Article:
Open up your hand and look at the relative lengths of your fingers. If you are a woman, it is likely the case that your index finger (i.e., the one closest to your thumb) is roughly the same length as your ring finger (i.e., the one closest to your pinky). Men on the other hand have slightly longer ring fingers as compared to their index fingers. This is referred to as the second (index) to fourth (ring) digit ratio (2D:4D for short). In the parlance of evolutionary theory, the 2D:4D ratio is a sexually dimorphic morphological trait, which is in part shaped by in utero exposure to sex-specific androgens.

Over the past ten years or so, there has been an explosion of scientific research on the effects of the 2D:4D ratio on innumerable phenomena including: financial trading, gender identity, sexual orientation, personality traits (e.g., aggression, cooperation, dominance, jealousy, Big-Five), reproductive success, athletic ability (e.g., skiing, fencing), musical ability, dancing ability, spatial ability, academic success, menarche, propensity for specific diseases, facial symmetry, career interests, semen quality, and offspring sex ratio.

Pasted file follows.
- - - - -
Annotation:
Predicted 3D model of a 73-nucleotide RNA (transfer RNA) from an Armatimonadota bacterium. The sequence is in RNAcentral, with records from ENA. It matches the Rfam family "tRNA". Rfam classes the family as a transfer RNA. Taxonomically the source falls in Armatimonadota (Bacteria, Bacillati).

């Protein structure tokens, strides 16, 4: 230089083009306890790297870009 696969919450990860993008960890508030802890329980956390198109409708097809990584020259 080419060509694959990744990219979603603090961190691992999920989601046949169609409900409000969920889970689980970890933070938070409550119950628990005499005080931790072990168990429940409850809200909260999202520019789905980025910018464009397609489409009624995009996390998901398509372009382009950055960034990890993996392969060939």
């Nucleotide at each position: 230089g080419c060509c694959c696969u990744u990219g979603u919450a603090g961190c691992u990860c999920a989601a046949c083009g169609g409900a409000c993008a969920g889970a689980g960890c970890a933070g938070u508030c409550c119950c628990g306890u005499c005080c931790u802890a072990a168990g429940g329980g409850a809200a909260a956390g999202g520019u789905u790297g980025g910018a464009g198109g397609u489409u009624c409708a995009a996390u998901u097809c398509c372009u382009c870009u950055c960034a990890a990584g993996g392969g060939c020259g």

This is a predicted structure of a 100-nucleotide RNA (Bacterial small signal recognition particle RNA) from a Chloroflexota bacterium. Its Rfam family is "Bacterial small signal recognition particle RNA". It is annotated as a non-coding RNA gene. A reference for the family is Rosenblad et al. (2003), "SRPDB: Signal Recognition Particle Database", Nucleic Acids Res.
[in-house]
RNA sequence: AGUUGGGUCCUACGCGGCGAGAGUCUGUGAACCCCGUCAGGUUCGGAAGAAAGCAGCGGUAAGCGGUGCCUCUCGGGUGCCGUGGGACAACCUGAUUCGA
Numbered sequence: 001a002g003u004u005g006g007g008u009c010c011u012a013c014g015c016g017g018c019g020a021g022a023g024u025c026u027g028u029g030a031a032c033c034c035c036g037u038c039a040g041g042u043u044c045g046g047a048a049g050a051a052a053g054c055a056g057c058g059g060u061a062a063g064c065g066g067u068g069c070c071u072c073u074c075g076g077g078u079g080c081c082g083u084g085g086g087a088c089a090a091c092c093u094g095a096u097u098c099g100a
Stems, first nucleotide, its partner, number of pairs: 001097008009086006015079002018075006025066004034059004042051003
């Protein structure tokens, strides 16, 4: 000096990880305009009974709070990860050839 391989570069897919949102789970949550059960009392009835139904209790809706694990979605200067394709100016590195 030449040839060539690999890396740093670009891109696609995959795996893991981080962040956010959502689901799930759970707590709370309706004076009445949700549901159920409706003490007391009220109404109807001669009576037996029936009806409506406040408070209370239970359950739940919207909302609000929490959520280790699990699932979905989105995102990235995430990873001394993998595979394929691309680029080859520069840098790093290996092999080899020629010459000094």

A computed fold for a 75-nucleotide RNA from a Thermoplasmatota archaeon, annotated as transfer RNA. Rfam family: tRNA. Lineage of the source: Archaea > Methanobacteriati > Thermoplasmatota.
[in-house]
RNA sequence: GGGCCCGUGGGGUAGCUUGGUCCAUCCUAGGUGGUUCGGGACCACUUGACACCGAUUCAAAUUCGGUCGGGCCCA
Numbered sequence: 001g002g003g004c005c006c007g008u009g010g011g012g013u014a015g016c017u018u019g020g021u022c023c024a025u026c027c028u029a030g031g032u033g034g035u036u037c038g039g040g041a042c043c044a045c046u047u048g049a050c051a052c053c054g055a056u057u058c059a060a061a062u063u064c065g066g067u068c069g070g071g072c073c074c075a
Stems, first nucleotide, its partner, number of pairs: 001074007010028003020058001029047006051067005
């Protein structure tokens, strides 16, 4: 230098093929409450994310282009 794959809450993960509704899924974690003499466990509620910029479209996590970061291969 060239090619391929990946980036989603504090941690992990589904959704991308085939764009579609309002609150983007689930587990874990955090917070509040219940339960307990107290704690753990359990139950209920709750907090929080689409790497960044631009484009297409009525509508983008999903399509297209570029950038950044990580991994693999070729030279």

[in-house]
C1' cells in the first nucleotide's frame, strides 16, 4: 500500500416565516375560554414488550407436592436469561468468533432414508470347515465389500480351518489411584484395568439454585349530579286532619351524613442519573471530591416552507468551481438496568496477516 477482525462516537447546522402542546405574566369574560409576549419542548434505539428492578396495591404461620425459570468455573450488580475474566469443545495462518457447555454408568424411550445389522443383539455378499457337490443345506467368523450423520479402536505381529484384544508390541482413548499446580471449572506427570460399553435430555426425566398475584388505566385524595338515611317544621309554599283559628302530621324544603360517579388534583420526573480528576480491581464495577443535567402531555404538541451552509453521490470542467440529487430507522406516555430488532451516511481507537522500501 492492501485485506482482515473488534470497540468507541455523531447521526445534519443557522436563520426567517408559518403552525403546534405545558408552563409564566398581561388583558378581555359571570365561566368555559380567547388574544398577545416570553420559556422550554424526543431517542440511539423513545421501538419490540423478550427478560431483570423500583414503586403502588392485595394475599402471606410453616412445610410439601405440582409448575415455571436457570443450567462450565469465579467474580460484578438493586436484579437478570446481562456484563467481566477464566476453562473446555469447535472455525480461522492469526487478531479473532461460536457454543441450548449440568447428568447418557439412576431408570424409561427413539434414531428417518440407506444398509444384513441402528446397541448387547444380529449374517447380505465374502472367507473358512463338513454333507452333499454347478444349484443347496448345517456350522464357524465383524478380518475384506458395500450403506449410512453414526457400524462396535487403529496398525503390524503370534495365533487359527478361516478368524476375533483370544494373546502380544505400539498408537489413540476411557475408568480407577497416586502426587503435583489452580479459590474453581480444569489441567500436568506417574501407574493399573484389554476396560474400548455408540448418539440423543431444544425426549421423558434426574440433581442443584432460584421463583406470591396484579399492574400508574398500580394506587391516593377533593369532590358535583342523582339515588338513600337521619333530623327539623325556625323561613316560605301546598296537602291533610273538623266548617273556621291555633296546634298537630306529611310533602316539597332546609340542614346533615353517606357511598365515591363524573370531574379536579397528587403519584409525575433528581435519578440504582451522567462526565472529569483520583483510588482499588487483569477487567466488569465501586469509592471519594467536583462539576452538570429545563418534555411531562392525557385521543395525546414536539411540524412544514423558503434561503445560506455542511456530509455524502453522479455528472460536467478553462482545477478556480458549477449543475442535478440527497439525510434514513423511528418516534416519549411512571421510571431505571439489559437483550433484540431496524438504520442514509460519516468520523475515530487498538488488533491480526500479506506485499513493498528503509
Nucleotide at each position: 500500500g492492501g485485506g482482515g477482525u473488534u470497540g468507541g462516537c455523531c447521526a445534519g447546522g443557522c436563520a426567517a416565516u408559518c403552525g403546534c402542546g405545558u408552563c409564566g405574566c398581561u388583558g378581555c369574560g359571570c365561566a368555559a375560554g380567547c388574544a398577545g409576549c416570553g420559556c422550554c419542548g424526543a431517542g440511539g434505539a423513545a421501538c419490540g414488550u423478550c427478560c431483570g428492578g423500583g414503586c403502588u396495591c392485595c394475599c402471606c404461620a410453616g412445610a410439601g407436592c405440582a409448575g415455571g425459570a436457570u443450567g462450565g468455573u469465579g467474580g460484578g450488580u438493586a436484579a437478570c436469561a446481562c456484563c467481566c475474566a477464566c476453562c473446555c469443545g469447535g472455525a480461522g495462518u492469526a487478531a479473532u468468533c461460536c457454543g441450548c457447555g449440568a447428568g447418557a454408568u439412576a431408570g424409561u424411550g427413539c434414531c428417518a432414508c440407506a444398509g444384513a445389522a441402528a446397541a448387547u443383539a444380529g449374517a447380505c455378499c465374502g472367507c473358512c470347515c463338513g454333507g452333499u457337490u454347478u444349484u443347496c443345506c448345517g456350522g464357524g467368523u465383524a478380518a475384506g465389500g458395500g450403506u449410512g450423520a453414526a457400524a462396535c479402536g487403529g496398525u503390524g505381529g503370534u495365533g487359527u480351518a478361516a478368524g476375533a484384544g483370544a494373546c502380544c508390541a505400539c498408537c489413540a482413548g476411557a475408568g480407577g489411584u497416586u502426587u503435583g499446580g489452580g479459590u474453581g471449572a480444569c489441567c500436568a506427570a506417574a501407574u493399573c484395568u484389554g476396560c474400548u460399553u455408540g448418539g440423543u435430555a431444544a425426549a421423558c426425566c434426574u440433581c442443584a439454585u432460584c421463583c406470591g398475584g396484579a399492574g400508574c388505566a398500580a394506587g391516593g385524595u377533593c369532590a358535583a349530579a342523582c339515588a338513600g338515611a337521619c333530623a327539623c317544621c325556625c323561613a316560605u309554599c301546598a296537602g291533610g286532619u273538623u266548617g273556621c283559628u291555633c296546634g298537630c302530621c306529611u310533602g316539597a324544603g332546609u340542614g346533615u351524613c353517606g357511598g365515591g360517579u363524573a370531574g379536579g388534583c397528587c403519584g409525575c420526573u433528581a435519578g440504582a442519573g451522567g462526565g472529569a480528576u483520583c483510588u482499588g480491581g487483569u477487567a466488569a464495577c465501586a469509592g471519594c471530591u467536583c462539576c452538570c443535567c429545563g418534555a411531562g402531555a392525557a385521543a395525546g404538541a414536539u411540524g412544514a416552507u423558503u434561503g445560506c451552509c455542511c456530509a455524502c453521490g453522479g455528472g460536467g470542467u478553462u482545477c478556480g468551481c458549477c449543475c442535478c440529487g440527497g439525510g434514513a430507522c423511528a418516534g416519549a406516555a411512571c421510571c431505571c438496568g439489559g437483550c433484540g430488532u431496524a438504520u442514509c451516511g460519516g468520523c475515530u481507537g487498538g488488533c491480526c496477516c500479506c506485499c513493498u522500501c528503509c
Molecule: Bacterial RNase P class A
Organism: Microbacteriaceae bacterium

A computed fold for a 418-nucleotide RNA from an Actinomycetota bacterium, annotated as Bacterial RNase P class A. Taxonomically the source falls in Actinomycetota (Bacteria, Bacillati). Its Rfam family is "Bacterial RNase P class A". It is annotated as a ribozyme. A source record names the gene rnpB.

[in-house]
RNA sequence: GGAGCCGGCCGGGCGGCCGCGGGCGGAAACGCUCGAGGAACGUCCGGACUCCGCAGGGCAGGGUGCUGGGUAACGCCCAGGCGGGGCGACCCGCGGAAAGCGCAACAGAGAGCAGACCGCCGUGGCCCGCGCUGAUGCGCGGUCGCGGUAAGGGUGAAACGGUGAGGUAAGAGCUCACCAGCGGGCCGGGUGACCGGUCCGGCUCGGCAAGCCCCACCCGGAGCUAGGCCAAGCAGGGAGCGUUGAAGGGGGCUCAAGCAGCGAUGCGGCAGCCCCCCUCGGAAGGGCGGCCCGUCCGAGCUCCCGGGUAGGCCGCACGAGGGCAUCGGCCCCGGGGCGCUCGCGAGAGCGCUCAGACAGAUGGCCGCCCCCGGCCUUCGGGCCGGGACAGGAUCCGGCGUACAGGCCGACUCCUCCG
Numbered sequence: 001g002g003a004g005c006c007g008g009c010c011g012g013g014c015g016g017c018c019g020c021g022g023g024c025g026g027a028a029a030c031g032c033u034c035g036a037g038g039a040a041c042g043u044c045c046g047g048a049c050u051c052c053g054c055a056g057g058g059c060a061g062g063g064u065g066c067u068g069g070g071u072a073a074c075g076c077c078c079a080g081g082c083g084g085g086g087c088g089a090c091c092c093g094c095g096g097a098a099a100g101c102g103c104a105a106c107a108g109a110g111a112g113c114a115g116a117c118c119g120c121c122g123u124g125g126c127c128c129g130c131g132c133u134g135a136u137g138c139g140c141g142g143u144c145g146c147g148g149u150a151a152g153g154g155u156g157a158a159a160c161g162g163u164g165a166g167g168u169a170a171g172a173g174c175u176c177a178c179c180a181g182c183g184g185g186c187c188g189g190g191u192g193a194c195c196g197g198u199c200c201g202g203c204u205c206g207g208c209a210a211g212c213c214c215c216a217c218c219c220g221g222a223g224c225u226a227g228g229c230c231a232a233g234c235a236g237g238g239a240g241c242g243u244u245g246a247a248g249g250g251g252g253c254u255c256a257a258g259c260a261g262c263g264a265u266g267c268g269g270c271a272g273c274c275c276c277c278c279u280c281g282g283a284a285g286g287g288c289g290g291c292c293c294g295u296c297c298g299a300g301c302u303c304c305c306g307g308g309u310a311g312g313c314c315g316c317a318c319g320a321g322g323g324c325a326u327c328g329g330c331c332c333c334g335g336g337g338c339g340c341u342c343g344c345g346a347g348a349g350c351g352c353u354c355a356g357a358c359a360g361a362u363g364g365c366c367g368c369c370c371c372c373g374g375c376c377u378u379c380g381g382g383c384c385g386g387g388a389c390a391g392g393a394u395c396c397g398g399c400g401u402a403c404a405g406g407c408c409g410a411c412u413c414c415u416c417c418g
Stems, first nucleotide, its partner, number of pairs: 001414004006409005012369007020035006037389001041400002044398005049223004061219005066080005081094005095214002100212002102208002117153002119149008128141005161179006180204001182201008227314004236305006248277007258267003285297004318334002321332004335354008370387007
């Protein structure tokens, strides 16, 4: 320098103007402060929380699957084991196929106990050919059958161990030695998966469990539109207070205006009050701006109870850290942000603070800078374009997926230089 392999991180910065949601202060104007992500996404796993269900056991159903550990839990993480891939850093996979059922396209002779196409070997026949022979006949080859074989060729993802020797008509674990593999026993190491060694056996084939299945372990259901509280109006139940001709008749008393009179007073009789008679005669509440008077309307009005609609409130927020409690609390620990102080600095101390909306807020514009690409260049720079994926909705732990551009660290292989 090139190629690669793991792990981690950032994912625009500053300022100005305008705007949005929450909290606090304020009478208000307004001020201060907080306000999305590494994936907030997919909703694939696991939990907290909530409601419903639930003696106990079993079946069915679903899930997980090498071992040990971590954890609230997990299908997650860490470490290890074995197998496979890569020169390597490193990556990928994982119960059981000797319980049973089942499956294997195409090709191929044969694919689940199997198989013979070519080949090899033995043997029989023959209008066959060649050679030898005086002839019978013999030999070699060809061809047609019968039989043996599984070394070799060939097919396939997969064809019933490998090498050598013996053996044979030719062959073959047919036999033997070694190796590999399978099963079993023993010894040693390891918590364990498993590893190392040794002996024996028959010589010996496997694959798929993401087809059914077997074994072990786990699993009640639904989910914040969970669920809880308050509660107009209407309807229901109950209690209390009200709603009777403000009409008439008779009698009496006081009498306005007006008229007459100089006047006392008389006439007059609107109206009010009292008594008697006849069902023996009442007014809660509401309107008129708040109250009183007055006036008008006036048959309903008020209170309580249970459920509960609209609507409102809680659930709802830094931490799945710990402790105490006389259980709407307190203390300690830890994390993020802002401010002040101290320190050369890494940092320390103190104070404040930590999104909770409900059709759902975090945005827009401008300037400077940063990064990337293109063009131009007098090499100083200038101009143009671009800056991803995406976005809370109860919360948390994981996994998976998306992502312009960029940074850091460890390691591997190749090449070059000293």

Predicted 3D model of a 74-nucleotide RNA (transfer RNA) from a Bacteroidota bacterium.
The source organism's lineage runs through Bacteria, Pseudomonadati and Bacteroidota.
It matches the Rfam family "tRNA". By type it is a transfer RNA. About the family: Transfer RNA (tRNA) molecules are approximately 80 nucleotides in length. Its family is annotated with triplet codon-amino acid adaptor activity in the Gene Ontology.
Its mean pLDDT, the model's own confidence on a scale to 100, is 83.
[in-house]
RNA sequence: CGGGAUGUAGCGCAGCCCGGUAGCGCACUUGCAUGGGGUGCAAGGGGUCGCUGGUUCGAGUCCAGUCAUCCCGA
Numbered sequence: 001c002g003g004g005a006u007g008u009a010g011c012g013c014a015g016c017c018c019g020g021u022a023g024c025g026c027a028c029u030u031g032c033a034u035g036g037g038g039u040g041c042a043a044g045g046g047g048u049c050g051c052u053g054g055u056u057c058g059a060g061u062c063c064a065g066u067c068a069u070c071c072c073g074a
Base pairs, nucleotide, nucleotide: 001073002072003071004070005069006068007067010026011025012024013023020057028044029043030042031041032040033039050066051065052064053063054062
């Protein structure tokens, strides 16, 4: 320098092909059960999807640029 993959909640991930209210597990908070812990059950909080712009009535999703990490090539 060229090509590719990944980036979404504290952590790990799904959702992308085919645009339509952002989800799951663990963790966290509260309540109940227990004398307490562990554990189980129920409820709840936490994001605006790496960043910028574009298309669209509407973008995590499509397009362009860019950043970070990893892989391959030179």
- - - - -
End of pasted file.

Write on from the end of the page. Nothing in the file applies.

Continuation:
Some have argued that the 2D:4D is nothing more than a "sophisticated" form of palmistry. Others have ventured that it belongs with astrology and phrenology, former scientific fields that are now completely discredited. The reality is that the sheer number of papers that have yielded robust 2D:4D effects in prestigious peer-reviewed scientific journals suggests that it is going to take more than a flippant dismissal, as the means of critiquing this thriving research stream.

Recently, I was appointed to a university-wide chaired position. One of the mandates of my chair is to conduct new empirical studies within my work at the nexus of evolutionary theory and consumption. In one of the projects, I am exploring the relationship between the 2D:4D ratio and a wide range of consumption phenomena possessing strong sex-specificity. For example, I am planning on investigating the relationship between the 2D:4D ratio and participation in extreme sports (possibly with some graduate students at SUNY-Binghamton). Along with some of my current graduate students (Eric Stenstrom, Zack Mendenhall, and Marcelo Nepomuceno), we are investigating the relationship between 2D:4D and conspicuous consumption, as well as that between the 2D:4D and specific product preferences (e.g., male versus female dominated video games). This past fall, my students collected the first round of data, the results of which were somewhat promising. The next round of data collection should be underway shortly. Stay tuned for some hopefully exciting results.

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